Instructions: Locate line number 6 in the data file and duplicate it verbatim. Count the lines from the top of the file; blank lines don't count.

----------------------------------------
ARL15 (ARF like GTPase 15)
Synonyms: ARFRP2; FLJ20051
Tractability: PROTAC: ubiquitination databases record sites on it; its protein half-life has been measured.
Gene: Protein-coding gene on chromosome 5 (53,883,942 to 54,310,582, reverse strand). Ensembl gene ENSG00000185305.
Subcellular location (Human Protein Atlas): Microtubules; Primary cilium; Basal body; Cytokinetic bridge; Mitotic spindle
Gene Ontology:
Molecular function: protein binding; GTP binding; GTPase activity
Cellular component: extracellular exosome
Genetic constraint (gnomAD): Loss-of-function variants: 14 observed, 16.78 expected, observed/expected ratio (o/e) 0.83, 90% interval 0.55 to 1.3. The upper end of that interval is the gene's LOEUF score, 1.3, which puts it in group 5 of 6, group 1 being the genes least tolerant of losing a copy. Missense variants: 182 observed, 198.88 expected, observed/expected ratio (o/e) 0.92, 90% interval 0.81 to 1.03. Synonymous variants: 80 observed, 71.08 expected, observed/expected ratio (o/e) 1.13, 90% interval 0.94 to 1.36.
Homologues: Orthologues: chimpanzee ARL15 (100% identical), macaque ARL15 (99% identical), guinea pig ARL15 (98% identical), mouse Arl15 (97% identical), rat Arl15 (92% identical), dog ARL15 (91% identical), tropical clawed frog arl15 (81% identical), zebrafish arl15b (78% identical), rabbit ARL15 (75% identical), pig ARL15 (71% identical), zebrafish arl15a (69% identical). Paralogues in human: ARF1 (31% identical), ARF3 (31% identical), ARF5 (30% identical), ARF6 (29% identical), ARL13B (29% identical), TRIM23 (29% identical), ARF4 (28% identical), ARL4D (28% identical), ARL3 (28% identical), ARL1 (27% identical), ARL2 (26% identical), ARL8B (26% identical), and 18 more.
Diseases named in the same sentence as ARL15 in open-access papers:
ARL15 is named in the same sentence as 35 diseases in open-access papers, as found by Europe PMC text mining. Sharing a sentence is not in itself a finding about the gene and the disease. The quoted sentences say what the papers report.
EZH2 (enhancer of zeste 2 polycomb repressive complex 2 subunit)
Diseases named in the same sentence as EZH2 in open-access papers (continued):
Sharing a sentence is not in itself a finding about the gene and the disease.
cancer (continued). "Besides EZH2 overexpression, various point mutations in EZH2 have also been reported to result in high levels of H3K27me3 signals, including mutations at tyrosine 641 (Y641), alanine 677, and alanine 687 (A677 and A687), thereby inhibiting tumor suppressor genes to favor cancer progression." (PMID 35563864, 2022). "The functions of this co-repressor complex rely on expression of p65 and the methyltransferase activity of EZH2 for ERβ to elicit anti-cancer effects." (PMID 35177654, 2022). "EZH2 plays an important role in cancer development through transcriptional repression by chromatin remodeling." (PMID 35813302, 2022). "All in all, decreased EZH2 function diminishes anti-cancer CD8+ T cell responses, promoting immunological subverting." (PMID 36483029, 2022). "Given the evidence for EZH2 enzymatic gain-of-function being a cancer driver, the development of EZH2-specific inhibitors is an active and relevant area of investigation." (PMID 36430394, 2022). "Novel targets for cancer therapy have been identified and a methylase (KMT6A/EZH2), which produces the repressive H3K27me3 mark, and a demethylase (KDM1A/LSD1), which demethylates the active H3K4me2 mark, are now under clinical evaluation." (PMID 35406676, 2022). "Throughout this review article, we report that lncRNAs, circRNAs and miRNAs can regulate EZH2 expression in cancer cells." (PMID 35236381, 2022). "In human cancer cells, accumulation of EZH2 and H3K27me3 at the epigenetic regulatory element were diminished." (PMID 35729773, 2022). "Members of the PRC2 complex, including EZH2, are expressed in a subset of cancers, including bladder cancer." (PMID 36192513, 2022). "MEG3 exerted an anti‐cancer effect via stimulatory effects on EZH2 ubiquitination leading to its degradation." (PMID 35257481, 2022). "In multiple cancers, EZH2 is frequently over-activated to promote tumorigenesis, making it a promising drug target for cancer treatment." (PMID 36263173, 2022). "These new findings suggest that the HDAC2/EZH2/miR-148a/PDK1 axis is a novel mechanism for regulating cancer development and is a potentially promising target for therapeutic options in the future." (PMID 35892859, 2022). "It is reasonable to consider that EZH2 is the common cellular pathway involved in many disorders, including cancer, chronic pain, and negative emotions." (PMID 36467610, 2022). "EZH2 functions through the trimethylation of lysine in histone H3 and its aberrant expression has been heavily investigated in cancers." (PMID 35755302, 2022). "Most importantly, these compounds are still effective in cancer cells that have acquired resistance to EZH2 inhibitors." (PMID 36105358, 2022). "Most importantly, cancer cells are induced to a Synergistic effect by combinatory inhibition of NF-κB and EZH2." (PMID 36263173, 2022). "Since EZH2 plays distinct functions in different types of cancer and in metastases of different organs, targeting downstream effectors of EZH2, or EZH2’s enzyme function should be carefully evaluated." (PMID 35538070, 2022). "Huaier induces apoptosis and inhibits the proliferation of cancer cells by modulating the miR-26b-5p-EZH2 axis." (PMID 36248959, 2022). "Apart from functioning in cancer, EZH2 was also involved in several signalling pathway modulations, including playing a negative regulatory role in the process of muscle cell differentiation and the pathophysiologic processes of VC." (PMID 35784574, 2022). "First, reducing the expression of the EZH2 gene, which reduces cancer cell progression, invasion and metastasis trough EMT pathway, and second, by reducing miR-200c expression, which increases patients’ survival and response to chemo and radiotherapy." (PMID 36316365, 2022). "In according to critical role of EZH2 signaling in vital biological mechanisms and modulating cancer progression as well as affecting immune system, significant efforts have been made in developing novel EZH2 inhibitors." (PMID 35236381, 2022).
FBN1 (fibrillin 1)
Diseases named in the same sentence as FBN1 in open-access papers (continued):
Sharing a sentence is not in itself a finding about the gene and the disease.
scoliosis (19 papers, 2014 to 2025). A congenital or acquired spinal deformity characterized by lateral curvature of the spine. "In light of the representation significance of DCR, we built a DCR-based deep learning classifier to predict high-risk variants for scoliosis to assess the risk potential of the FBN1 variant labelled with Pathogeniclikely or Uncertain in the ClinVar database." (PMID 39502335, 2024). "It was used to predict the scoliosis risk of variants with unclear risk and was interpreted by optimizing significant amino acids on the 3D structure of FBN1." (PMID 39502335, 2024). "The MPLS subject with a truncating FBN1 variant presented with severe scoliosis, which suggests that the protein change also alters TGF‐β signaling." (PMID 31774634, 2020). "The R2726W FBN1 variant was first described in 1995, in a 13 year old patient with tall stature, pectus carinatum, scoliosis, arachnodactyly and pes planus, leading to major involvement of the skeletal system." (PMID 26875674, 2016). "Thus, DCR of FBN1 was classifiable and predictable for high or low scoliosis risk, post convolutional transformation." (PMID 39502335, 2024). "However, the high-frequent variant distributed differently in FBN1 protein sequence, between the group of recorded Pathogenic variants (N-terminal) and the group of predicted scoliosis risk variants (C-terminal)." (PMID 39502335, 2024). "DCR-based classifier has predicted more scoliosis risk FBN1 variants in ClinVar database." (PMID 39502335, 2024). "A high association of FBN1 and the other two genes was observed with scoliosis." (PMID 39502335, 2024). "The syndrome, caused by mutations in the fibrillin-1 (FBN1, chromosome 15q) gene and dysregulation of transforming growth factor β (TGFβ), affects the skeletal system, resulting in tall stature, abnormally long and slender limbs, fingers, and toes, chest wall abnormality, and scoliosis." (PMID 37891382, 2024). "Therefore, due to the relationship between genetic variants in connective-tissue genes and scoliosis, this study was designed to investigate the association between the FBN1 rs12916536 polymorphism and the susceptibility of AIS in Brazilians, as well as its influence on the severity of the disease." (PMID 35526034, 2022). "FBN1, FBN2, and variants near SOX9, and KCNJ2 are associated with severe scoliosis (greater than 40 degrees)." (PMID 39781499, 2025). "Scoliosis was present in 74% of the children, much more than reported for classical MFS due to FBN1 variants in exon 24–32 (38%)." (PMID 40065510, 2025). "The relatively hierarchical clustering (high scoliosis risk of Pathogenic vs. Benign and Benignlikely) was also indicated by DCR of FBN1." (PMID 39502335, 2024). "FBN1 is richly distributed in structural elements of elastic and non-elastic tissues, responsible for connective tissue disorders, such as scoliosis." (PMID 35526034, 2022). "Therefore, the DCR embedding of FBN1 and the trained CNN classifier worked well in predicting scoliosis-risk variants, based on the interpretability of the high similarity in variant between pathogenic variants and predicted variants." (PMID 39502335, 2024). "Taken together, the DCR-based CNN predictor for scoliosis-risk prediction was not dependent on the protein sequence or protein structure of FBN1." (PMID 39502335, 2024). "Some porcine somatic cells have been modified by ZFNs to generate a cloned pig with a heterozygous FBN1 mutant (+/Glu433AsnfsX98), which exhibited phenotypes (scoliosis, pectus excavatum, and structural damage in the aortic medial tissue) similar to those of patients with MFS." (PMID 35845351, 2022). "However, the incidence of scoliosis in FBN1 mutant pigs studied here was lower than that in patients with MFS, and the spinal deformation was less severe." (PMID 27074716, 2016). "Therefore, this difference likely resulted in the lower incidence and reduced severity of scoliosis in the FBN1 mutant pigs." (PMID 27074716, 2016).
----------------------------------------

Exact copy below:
Gene Ontology: